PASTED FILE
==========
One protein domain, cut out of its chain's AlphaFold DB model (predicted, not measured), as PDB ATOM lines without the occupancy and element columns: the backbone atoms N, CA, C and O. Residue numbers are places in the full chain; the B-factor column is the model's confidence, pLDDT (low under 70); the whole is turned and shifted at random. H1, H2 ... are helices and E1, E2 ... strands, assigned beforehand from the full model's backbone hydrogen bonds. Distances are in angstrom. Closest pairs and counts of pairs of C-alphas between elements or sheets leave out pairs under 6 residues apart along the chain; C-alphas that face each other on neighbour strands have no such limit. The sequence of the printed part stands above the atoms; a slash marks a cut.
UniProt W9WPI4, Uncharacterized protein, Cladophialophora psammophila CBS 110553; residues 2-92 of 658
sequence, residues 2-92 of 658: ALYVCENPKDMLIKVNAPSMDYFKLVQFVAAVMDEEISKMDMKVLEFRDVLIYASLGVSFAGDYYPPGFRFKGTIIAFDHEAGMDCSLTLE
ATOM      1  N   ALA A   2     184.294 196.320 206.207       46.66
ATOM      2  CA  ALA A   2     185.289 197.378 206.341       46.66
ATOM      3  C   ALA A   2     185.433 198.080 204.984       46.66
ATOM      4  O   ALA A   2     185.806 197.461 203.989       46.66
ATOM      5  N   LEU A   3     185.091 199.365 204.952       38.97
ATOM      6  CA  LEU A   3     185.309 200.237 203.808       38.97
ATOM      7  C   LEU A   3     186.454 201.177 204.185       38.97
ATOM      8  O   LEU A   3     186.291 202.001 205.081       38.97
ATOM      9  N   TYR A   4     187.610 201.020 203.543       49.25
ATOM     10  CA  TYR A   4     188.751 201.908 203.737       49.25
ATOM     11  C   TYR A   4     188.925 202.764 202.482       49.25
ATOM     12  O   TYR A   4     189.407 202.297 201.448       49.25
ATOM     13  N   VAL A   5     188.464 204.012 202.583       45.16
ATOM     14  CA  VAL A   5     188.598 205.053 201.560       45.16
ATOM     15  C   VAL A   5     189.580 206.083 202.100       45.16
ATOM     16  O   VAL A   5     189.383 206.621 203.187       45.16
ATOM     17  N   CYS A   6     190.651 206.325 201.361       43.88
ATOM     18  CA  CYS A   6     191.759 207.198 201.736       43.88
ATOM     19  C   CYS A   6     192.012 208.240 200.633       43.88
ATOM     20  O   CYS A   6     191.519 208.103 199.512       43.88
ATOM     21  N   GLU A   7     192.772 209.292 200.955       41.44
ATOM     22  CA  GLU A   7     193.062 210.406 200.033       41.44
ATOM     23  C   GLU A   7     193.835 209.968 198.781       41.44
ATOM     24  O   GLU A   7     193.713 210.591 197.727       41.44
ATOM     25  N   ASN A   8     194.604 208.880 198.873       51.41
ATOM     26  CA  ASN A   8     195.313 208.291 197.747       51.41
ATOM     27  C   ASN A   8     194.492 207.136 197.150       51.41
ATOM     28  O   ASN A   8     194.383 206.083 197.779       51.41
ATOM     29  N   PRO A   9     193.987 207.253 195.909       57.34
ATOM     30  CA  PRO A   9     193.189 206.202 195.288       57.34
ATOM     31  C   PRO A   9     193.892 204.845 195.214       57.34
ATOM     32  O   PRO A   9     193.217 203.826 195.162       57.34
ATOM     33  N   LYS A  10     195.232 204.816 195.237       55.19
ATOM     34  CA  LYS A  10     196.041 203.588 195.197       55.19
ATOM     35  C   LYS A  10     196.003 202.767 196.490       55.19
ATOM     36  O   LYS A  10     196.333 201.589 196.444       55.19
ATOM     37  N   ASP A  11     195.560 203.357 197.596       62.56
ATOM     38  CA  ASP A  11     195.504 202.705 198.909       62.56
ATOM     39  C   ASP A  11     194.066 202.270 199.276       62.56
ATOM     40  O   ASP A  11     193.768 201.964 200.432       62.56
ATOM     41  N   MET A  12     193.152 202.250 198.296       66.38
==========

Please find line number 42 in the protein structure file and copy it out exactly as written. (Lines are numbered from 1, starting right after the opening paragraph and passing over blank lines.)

ATOM     40  O   ASP A  11     193.768 201.964 200.432       62.56